By Brian Ward
In a recent profile in The New Yorker, Emerson Spartz, the CEO of Spartz Inc. and “King of Clickbait,” talked about some of the methods his company uses to make its content go viral. The one that caught my attention was called headline testing. Each time Spartz’s company produces new content, they send it out to users under a varitey of headlines. After a few hours a computer algorithm replaces the competing headlines with the one that’s received the most clicks.
As a journalist, how do I feel about that method of generating headlines?
Is it ok to test for success for the news?
Spartz doesn’t claim to be a journalist and I don’t begrudge him his success. Someone under 30 making money in 2015? Kudos!
However, he is at the extreme end of web content; he’s called the King of Clickbait for a very, very good reason. Most of his content is recycled from other sites. His algorithms parse through the net to find content that’s gaining momentum and then he spiffs it up and repackages it. His business model is based on if people click, not if they read. So his practices may not be the most conducive for journalism.
It’s not a secret that some news organizations are using A/B testing of stories; tweaking page length, link placement, and photos to find which ones get more readers. The issue with A/B and headline testing is what metrics one uses to determine success. Are you trying to find the version that will give you the most clicks, attention-minutes, or some other metric?
When your business model revolves around clicks, it means interesting headlines are more important than good content. It takes no stretch of the imagination to assume that the most popular headlines chosen by algorithms like Spartz’s are the most clickbait-y. Even Facebook has realized now that clicking on something doesn’t mean people are reading it.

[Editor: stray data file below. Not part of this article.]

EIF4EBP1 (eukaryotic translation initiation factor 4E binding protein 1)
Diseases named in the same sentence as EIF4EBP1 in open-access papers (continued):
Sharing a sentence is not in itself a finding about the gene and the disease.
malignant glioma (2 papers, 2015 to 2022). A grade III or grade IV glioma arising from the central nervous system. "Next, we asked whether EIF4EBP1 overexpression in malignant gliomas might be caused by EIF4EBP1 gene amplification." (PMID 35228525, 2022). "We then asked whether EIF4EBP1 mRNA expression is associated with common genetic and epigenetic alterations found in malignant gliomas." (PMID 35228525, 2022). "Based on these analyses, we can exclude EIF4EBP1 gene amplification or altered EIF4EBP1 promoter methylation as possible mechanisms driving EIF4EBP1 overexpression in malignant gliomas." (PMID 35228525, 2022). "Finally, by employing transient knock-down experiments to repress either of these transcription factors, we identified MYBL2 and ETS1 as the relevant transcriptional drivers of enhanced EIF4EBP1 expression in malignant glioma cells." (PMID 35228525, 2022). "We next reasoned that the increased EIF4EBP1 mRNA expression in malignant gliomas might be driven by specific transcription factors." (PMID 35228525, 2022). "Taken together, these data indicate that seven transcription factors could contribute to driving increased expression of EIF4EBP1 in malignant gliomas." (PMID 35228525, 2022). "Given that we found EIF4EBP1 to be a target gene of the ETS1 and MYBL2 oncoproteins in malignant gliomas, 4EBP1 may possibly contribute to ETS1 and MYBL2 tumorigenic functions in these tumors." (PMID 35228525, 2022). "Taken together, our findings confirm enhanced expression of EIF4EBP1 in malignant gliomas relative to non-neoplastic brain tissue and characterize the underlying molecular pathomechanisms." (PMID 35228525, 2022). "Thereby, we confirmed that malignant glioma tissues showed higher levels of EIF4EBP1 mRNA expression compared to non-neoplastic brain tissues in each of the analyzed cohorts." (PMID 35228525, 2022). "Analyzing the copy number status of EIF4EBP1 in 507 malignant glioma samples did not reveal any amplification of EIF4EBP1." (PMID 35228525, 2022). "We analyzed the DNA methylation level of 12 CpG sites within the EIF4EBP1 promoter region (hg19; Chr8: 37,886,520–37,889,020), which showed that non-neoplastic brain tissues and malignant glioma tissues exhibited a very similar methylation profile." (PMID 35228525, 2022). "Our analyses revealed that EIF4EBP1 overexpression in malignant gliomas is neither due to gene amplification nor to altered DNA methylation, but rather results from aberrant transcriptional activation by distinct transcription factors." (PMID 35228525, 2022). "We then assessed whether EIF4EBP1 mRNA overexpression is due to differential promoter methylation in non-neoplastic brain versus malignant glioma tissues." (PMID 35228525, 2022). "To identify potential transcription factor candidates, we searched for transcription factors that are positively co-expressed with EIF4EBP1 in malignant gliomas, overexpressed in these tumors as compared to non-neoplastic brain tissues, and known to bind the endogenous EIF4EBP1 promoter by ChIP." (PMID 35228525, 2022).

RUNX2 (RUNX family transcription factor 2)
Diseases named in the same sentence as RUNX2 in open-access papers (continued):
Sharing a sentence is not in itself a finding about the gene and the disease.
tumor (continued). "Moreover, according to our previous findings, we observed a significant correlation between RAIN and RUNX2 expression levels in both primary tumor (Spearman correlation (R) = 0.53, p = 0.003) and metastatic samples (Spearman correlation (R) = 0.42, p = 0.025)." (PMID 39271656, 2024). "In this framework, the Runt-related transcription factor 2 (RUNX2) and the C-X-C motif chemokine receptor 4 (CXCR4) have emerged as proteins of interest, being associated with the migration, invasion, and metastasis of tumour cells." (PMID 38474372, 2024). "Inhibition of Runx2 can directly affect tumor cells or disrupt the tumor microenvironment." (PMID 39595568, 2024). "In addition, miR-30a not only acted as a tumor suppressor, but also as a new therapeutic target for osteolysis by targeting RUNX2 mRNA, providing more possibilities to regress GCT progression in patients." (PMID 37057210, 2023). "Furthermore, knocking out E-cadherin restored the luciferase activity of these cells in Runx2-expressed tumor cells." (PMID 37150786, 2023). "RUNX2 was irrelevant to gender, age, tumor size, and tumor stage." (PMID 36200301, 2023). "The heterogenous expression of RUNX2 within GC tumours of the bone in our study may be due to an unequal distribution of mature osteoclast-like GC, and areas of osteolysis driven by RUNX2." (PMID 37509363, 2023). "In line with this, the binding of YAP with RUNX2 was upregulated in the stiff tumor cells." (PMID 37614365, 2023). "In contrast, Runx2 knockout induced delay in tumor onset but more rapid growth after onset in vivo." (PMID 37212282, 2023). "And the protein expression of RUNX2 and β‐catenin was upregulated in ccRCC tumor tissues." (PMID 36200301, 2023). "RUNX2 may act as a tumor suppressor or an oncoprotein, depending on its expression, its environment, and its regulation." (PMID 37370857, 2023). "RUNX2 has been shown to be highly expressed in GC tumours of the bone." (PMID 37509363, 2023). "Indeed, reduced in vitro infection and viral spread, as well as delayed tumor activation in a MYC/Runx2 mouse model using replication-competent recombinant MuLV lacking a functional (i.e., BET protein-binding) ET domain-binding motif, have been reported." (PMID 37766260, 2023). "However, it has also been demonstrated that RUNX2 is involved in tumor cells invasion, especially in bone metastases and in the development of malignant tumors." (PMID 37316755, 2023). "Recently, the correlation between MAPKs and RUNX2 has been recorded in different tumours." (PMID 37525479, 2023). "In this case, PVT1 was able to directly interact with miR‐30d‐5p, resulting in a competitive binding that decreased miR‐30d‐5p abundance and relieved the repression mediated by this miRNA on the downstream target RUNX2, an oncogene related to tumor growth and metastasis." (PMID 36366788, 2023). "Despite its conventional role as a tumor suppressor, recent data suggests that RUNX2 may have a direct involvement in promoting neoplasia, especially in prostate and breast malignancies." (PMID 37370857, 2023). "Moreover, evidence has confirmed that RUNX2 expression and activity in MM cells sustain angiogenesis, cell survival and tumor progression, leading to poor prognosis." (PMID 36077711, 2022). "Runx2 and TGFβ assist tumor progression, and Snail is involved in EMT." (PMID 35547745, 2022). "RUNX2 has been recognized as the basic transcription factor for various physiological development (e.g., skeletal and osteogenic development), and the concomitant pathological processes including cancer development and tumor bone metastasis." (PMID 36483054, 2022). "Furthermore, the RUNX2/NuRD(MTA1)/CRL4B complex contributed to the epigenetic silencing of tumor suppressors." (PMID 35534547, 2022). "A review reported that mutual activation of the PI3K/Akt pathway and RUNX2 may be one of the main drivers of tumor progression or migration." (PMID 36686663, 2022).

For journalists it’s the opposite. Headlines are meant to drive people to your story so they’ll stick around and read.
Not all things are worthy of being clickbait.
Spartz only uses content that’s already popular, and he puts a new headline on it to make it even more popular. Journalists don’t always have the option of picking the most popular stories to write about. Anyone who’s worked at a small town paper can tell you it’s a lot of selectmen’s meetings, fundraisers, and new restaurant openings. Just because a story is important doesn’t mean it can’t be boring as well (C-SPAN anyone?).
In some cases you can only jazz up a headline so much before it becomes disingenuous. True, more people might click on my article about Antarctic ice core drilling if the headline was, “You’ll never guess what secrets scientists found drilling in the Antarctic ice!” However, most people would probably ex-out when they realize the answer is atmospheric data.
Headlines do matter.
Along with convincing people to read, headlines also affect how people perceive an article as they read it. Take the title of The New Yorker’s article on Spartz: “The Virologist: How a young entrepreneur built an empire by repackaging memes.” It’s clear in the title that the focus of the story is Spartz himself. If you click on the link thinking that he’s the focus, you are primed to look for the sections on Spartz himself.
But what if the title were “How to Make a Virus: How Spartz Inc. made millions with repackaged memes?” In that version the focus is on Spartz Inc. and methods they use to make money.
Headlines can also affect a person’s retention. Broad or misleading headlines can make it harder for people to recall details in a story. Take the Ebola scare. Last year, most experts agreed that the odds of an Ebola epidemic in the U.S were extremely low, citing good American infrastructure and Ebola’s low infection rate. You probably saw several articles that said this, yet they had headlines following the theme of, “EBOLA! WHAT YOU DON’T KNOW COULD KILL YOUR CHILDREN!”
Headlines of that nature probably got more clicks than, “Experts Agree U.S. Ebola Outbreak Unlikely.”
Headlines and ethics.
My fear is that headline testing will tempt news organizations to focus more on ad revenue than content. And to be less concerned about headlines that mislead readers or change what facts they take away from a story. There’s nothing wrong with coming up with a good headline you think will attract interest, if you are not being disingenous or intentionally misleading your readers. But the main focus should be on content and what your readers take away.
Is there a metric that measures responsibility? ∞
(Thanks to Meme Generator for the image.)